Portrait painting is a popular art. Sketching a person or an object in its complete likeness is, indeed, a skill worth having. Buy Oil Painting Portrait Online good portrait artist would know how small spells big in this form of art. The more you pay attention to the smallest details of your subject, the livelier your portrait becomes. By small details, we mean the tilt of the eyes, the curve of a wrinkle, the protrusion of the jaw line, the length of a dimple, etc. This little detailing makes all the difference between an ordinary portrait and that of an artists’.
The sooner you get to drawing portraits, you must decide whether you should create a live portrait or go for a photo portrait. Knowing this is important because any portrait drawing involves a lot of the light and shade factor. While creating a portrait from a photograph, make sure you have chosen a photo taken in natural light. Loud camera flashes steal the natural tone of the object and also throw flat light on it.
Now once you’ve started analysing your subject, get its basic proportions correct so that your painting bears the closest resemblance to the object. The thumb-and-pencil rule often helps a great deal in gauging the face proportions. In case of photos, you may use the negative space to know the shapes of the features. But whatever you do, you must pay enough time and attention to the minutest details–the exact length and thickness of the brows, the thinness of the lips, the shape of the nose, lines of forehead, the width of the forehead, the curve of the hairline, moles and marks on the face, and much more.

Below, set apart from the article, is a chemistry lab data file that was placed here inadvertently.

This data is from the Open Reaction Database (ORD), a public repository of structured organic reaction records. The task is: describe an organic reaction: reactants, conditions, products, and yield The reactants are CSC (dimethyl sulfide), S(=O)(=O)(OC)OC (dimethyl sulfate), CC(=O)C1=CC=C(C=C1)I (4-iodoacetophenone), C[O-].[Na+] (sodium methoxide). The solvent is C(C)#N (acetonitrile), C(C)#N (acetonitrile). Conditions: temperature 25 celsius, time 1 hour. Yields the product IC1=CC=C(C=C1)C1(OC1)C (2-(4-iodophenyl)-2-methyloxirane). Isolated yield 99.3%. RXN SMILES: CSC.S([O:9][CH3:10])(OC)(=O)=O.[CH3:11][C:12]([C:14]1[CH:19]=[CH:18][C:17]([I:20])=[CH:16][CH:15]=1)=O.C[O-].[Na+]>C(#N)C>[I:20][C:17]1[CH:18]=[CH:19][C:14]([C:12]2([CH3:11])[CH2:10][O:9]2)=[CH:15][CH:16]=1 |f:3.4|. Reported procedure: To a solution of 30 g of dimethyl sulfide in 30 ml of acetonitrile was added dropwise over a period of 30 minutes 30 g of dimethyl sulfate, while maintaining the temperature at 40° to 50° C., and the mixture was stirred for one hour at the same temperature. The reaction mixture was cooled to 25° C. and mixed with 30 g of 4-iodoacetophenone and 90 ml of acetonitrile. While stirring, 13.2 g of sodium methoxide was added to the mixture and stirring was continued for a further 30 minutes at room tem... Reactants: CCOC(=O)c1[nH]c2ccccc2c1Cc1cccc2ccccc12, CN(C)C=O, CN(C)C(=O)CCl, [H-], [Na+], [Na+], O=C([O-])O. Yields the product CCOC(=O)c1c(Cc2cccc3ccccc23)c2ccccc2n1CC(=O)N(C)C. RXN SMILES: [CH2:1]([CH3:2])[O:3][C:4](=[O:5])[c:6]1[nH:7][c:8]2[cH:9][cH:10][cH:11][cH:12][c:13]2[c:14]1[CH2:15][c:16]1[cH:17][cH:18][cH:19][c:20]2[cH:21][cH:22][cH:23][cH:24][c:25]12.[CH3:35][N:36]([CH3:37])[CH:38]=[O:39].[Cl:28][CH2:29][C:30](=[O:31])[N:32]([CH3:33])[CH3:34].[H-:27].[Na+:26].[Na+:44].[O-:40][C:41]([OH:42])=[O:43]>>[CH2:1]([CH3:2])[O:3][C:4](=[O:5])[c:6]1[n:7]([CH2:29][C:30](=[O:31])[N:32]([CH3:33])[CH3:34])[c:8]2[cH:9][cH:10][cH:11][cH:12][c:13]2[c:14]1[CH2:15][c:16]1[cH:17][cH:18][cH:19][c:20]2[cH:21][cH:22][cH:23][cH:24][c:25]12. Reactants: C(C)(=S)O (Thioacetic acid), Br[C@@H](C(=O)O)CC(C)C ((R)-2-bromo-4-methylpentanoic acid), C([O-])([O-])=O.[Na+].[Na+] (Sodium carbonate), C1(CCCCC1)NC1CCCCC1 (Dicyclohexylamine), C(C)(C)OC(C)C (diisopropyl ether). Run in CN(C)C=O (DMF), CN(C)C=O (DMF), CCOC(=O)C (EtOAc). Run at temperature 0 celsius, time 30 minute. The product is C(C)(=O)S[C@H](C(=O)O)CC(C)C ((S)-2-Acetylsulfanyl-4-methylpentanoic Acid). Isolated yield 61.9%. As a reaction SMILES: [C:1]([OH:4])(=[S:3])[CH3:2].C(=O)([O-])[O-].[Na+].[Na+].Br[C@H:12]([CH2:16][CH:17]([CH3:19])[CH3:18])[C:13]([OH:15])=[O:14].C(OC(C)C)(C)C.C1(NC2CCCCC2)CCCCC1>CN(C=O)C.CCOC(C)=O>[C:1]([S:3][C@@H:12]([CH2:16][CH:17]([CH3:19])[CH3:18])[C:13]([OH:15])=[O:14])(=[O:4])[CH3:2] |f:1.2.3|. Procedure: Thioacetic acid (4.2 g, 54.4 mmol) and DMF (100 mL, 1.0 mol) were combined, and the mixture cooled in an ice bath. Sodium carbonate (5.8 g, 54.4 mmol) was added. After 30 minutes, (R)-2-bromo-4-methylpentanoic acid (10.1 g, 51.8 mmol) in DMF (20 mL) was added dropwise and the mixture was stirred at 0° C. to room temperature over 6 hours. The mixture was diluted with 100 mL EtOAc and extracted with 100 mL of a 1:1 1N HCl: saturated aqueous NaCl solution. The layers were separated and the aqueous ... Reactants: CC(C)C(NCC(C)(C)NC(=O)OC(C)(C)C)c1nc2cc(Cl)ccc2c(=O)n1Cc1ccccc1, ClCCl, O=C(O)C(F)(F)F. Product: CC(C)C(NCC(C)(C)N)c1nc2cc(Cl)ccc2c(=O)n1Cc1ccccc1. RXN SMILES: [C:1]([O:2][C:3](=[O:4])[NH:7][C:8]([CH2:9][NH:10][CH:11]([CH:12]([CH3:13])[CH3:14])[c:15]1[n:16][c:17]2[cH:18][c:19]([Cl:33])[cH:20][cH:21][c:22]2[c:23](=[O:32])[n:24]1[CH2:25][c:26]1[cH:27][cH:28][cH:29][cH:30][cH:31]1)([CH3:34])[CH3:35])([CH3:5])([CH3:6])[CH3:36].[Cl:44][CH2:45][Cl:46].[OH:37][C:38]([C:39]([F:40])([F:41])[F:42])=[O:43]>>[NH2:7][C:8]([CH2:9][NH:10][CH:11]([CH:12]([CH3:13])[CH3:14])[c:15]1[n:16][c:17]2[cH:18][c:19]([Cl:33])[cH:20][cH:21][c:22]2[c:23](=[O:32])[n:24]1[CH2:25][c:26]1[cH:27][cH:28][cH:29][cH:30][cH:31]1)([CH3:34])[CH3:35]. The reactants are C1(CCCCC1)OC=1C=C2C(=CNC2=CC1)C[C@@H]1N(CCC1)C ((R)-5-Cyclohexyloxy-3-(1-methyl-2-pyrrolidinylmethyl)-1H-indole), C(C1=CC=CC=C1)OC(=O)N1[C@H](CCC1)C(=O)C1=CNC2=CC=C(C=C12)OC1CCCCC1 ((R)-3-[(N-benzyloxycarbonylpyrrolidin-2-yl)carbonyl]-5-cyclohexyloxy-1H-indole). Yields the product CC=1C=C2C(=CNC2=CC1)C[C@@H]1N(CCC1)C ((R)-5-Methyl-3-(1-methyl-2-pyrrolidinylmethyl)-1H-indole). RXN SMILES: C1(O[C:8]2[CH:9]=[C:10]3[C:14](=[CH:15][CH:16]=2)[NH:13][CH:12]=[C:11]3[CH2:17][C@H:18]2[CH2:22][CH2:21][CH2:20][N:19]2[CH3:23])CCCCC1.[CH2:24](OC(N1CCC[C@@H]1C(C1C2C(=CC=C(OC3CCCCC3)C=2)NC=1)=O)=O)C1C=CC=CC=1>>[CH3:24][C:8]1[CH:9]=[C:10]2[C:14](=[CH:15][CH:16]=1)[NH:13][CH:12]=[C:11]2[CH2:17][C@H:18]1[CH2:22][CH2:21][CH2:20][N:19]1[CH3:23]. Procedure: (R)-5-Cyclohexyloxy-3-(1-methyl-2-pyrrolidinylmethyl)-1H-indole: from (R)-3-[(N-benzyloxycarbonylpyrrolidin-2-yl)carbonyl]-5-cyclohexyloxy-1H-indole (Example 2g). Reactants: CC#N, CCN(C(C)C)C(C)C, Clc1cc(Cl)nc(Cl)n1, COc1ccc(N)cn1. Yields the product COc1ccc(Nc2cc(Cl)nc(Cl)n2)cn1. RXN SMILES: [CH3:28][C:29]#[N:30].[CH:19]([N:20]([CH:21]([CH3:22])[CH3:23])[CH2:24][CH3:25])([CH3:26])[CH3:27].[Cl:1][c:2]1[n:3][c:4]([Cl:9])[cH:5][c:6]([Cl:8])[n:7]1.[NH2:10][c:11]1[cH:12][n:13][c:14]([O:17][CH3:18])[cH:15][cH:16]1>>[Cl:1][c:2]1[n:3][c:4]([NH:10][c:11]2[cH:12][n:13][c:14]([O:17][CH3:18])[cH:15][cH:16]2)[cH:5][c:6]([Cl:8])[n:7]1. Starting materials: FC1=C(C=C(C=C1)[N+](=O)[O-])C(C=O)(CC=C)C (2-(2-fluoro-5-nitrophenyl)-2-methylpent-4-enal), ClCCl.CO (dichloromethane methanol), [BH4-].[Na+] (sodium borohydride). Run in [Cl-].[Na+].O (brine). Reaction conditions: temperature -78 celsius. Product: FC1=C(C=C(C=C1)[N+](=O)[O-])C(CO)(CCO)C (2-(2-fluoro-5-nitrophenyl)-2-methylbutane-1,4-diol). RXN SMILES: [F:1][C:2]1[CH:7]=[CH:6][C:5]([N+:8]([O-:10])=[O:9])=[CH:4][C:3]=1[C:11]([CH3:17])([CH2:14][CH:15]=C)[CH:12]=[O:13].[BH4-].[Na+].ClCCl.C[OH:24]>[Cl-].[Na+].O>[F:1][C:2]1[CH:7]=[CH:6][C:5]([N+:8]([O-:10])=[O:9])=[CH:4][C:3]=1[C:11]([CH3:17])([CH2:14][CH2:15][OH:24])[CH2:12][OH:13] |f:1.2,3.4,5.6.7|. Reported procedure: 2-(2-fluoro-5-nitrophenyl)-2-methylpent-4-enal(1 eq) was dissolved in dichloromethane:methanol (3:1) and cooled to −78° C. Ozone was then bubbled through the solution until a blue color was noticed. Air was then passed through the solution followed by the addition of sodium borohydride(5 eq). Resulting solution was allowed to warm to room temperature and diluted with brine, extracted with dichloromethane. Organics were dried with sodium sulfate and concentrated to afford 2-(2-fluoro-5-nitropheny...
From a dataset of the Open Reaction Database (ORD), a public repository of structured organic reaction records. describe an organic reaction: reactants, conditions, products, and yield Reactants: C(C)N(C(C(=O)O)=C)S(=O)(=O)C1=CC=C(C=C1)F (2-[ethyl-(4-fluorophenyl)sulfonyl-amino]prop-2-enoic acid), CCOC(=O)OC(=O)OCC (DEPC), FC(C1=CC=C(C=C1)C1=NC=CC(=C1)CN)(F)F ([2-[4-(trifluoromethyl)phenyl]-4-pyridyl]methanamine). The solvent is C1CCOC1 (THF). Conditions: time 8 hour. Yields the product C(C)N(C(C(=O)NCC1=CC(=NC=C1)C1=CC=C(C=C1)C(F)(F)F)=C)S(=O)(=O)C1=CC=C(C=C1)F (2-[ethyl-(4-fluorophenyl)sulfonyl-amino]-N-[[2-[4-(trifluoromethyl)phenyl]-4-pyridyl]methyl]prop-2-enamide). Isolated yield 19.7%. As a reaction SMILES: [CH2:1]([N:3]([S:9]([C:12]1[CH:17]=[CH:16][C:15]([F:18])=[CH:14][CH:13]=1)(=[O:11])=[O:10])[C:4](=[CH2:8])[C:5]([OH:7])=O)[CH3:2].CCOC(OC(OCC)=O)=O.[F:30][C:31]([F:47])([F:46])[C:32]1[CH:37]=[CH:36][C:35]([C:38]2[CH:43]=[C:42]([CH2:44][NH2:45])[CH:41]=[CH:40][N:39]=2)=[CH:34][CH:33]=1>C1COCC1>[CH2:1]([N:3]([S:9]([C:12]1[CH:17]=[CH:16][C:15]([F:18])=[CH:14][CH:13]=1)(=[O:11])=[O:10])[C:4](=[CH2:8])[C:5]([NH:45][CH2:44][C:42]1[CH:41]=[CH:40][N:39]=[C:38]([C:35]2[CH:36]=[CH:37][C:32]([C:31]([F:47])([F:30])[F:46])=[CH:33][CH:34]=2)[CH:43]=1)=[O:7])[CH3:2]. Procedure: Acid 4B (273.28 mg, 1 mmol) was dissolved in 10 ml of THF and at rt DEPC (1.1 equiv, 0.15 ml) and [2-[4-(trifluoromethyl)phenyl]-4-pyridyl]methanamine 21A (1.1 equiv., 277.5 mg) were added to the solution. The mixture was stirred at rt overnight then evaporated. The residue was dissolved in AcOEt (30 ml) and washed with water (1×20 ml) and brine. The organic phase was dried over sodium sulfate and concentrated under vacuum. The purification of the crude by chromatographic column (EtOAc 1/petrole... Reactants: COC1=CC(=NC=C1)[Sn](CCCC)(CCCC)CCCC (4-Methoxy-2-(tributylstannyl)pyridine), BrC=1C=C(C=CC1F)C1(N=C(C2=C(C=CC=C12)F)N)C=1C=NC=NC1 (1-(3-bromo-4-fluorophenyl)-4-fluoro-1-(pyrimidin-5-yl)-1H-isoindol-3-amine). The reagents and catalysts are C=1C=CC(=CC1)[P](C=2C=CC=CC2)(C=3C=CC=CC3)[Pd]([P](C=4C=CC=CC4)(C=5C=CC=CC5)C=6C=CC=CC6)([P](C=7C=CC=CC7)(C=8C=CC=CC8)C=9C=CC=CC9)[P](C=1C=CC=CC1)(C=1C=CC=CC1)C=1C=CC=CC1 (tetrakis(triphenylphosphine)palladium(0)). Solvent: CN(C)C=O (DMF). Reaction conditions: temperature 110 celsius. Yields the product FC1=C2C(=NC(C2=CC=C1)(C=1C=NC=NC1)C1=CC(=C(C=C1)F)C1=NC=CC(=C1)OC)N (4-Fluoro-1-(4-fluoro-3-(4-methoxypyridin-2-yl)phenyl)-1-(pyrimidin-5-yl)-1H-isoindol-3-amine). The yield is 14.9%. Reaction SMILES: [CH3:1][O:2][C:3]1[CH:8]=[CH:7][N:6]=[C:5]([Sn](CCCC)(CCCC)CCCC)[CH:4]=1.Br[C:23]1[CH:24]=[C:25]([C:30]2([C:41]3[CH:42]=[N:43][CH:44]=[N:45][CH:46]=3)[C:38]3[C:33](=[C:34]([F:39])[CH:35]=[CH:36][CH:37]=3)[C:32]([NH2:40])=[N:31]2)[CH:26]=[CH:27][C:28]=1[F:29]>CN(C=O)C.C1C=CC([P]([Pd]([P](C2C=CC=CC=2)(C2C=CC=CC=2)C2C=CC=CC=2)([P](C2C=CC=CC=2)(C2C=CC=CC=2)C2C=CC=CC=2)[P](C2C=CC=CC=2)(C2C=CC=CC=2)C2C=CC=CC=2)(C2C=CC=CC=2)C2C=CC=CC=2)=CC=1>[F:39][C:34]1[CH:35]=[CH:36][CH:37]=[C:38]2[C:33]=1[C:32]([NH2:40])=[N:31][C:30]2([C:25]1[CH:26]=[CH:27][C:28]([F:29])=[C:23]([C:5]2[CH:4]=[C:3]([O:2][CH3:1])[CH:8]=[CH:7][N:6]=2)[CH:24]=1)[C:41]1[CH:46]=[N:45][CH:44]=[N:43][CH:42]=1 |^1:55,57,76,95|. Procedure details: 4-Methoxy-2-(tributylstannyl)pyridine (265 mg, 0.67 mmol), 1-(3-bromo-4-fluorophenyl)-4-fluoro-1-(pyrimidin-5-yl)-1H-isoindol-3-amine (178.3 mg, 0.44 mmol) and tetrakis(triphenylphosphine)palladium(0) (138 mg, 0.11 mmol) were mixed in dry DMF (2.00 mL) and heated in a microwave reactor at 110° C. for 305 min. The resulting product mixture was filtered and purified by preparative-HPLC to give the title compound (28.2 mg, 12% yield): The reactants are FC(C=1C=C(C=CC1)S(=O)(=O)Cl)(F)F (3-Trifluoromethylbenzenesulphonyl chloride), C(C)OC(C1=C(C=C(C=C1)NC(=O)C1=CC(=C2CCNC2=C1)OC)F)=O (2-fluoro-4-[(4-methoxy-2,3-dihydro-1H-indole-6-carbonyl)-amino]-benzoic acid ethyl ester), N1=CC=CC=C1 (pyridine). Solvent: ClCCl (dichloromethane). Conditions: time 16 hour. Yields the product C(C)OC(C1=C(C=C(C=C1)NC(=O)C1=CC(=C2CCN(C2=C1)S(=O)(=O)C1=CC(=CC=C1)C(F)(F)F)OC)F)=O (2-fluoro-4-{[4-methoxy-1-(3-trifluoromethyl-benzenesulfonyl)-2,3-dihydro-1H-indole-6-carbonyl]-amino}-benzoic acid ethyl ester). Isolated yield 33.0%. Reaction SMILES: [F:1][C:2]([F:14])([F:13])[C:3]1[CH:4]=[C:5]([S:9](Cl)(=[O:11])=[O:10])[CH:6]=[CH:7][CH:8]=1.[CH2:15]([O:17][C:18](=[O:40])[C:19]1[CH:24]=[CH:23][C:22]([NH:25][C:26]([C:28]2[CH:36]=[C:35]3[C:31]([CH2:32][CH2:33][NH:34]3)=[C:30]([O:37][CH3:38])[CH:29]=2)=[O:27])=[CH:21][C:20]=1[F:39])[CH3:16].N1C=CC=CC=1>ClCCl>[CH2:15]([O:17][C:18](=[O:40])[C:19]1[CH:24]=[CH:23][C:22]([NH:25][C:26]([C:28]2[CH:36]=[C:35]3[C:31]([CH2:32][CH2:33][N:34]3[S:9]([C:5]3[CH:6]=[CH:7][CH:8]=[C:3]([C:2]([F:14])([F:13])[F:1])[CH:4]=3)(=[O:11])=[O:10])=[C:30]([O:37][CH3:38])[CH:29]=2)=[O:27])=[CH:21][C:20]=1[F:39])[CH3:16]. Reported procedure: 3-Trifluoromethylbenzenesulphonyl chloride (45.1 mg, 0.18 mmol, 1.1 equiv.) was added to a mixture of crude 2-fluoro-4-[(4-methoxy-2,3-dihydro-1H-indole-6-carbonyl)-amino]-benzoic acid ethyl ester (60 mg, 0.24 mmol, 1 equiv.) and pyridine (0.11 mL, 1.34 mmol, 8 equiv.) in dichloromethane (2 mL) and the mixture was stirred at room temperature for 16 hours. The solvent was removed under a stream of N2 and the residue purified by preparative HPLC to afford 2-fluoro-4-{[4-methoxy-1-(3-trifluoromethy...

In any portrait drawing, the hair and eyes are the most important aspects that can add a remarkable difference to the painting. Usually the eyes are drawn first, after outlining the shape of the head. The hair is often the last thing an artist takes up to give the portrait a distinct facelift. However, always create a rough draft of shapes and positions of features with a light pencil. Then move on to darken corners or shade the required areas one by one.
Even if you are sketching pet portraits, pay attention to the small to smaller details–be it the layers of fur, the curve at nose tip or the folds in its ears.
Be it dog portraits, human portrait or anything else, here’s a few words of wisdom: begin with the head shape; divide the face into 6 equal squares; drop a line from mid-forehead to chin for proportioning; use light and shade efficiently on the subject’s face; and, always keep analysing your subject through the process. For, the golden rule is: little details make big differences to the art!